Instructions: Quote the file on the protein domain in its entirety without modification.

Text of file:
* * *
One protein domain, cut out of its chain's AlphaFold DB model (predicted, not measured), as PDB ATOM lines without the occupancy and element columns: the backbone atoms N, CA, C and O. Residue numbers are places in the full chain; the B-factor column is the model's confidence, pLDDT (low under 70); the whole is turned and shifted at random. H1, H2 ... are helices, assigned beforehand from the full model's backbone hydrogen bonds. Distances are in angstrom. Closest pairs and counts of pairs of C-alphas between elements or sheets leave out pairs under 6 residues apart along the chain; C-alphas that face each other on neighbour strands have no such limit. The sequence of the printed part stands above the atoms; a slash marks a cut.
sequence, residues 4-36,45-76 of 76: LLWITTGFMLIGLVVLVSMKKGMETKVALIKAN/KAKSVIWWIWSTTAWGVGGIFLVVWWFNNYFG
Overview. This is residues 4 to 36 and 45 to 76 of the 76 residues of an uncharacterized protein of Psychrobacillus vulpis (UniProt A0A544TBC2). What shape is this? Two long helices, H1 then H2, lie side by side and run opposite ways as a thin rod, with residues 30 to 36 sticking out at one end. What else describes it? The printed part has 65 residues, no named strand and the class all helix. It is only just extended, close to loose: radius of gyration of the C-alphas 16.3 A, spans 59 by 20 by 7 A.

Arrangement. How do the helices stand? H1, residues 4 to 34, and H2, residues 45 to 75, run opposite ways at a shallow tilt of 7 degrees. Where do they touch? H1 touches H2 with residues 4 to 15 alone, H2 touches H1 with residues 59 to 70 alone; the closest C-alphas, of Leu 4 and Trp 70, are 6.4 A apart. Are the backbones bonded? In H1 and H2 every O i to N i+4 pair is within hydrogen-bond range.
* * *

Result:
One protein domain, cut out of its chain's AlphaFold DB model (predicted, not measured), as PDB ATOM lines without the occupancy and element columns: the backbone atoms N, CA, C and O. Residue numbers are places in the full chain; the B-factor column is the model's confidence, pLDDT (low under 70); the whole is turned and shifted at random. H1, H2 ... are helices, assigned beforehand from the full model's backbone hydrogen bonds. Distances are in angstrom. Closest pairs and counts of pairs of C-alphas between elements or sheets leave out pairs under 6 residues apart along the chain; C-alphas that face each other on neighbour strands have no such limit. The sequence of the printed part stands above the atoms; a slash marks a cut.
sequence, residues 4-36,45-76 of 76: LLWITTGFMLIGLVVLVSMKKGMETKVALIKAN/KAKSVIWWIWSTTAWGVGGIFLVVWWFNNYFG
Overview. This is residues 4 to 36 and 45 to 76 of the 76 residues of an uncharacterized protein of Psychrobacillus vulpis (UniProt A0A544TBC2). What shape is this? Two long helices, H1 then H2, lie side by side and run opposite ways as a thin rod, with residues 30 to 36 sticking out at one end. What else describes it? The printed part has 65 residues, no named strand and the class all helix. It is only just extended, close to loose: radius of gyration of the C-alphas 16.3 A, spans 59 by 20 by 7 A.

Arrangement. How do the helices stand? H1, residues 4 to 34, and H2, residues 45 to 75, run opposite ways at a shallow tilt of 7 degrees. Where do they touch? H1 touches H2 with residues 4 to 15 alone, H2 touches H1 with residues 59 to 70 alone; the closest C-alphas, of Leu 4 and Trp 70, are 6.4 A apart. Are the backbones bonded? In H1 and H2 every O i to N i+4 pair is within hydrogen-bond range.